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University research saving Ontario vineyards one grape bud at a time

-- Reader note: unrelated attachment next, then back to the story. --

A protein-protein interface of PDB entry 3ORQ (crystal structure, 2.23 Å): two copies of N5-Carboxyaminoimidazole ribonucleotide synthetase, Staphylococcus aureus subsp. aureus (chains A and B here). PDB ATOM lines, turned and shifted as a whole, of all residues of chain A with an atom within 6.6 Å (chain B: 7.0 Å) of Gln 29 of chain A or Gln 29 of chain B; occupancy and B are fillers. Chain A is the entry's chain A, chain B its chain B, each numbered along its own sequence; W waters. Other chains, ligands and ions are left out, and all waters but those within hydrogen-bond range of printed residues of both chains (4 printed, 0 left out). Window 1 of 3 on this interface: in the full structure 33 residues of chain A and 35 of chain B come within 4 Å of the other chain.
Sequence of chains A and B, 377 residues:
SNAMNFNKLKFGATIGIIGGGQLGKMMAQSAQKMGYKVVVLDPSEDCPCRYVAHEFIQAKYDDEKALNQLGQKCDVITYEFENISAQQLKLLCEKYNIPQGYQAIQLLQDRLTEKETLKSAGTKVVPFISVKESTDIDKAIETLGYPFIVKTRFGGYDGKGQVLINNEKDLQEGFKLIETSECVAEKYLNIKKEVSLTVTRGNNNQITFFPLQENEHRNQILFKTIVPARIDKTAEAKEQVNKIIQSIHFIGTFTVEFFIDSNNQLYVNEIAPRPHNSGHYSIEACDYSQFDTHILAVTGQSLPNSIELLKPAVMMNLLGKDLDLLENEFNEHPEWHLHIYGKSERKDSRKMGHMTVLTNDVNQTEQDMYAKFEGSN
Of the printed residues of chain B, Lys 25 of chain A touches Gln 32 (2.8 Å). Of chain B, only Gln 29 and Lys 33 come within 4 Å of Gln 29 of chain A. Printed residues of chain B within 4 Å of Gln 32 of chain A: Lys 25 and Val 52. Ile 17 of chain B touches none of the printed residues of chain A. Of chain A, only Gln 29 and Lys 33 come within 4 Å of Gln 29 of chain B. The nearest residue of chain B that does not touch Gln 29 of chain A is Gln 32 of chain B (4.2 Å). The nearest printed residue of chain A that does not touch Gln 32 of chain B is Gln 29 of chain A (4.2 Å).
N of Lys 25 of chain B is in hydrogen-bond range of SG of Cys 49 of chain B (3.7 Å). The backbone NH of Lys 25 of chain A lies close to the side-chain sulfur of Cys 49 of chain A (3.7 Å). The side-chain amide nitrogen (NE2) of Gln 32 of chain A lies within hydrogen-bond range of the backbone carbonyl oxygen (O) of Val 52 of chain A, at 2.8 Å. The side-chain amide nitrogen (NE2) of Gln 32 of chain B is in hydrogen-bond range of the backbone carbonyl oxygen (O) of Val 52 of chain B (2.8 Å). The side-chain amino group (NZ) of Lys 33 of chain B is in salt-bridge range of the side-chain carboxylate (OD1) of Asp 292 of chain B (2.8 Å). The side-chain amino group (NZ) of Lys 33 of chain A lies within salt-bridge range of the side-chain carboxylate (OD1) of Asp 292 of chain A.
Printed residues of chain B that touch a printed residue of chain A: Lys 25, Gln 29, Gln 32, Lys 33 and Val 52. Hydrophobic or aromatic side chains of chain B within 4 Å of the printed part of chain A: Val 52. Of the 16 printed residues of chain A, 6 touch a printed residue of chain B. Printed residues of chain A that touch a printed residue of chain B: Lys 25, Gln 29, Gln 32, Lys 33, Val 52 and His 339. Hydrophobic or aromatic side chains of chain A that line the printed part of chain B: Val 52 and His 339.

With erratic temperatures and extreme weather events on the rise, researchers at Brock University’s Cool Climate Oenology & Viticulture Institute (CCOVI) are working to make vineyards across the region more resilient to climate change.After experiencing an unusually mild October, southern Ontario was blasted with a mass of frigid air that caused a record-breaking cold snap in early November — putting grapevines at risk for early frost injury.When the mercury plummeted, CCOVI researchers were already out in the vineyards collecting bud hardiness data for the VineAlert program. By also collecting data on grape bud survival rates after cold weather events, the Institute is able to give growers direction on how to manage any damage vines may have sustained.“Thankfully, we had some data available and it didn’t get cold enough to damage the vines based on our preliminary bud survival data,” said Jim Willwerth, CCOVI’s senior viticulturist, “but the extreme variances in temperature are especially problematic when the grapevines are early in their cold acclimation process.”Now in its ninth year, the VineAlert program tracks a grape bud’s ability to survive cold temperatures over the dormant season, from October to April, across Ontario’s key grape producing regions.During that period, alerts indicating which grape varieties may see damage during a cold weather event are sent out to growers and researchers. This allows them to determine when they should utilize their wind machines or other freeze-avoidance technologies.Kevin Donohue (BSc ’94), Vineyard Manager at Colio Estate Wines located on the north shore of Lake Erie, said the alert system acts as confirmation that the weather conditions warrant running his wind machine.“VineAlert allows us to correlate real-time weather data with what is actually going on in the field,” said Donohue, who also graduated from Brock’s Grape and Wine Technology certificate program in 2002. “We can adjust some of our strategies for field operations to help us to get to the safest level of dormancy going into the winter months.”Willwerth said monitoring the hardiness of the region’s grape buds is especially crucial in periods with volatile temperature fluctuations, including the shift from the cold below-average temperatures of early November to the above-seasonal temperatures experienced at present.“With all these ups and downs in temperature, we worry the plants won’t acclimate well or they might de-acclimate prematurely, leading to spring frost injury,” he explained.As weather patterns continue to become more unpredictable, it’s also important to monitor conditions on a long-term, historical basis in order to use that data to understand and predict the vines’ response.That’s why CCOVI researchers will be sampling more grape buds than usual this year in order to further bolster their cold hardiness database.The goal is to improve predictive modelling to help growers better understand how their vines will react during erratic weather conditions.Willwerth said the years of data will help researchers “further understand how growing season and variable winter conditions impact hardiness, which will allow us to better protect the vines and better understand how viticulture may change in the future.”Willwerth operates the VineAlert program along with CCOVI Professional Affiliate Kevin Ker, of KCMS Applied Research and Consulting, and CCOVI Director Debbie Inglis. read more